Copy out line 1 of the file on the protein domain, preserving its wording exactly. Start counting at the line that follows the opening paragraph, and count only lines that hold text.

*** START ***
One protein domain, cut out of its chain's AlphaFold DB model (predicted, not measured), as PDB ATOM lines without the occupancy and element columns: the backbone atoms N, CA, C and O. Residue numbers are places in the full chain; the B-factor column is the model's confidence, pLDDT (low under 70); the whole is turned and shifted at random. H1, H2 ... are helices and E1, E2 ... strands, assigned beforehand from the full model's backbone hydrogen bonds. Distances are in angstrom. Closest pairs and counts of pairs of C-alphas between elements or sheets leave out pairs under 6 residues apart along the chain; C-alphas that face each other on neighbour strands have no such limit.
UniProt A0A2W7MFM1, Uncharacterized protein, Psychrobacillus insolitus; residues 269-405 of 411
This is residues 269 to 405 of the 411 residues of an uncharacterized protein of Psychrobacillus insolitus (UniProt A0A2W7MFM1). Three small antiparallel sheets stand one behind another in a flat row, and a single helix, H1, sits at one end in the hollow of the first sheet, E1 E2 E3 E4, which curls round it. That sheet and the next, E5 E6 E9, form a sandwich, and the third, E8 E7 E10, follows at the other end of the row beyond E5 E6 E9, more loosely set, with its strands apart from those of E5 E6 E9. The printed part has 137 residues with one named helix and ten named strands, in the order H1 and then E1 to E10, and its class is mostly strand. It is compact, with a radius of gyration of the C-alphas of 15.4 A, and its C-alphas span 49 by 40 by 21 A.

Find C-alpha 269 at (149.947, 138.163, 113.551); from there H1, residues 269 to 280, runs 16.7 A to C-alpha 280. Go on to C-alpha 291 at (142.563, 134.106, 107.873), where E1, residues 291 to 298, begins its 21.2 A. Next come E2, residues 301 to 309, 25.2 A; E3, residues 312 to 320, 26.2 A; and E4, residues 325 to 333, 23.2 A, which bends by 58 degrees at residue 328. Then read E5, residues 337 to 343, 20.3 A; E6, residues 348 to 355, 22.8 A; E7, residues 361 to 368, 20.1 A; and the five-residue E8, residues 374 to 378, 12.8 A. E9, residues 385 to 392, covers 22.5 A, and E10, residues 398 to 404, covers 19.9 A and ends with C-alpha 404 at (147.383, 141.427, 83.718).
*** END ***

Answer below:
UniProt A0A2W7MFM1, Uncharacterized protein, Psychrobacillus insolitus; residues 269-405 of 411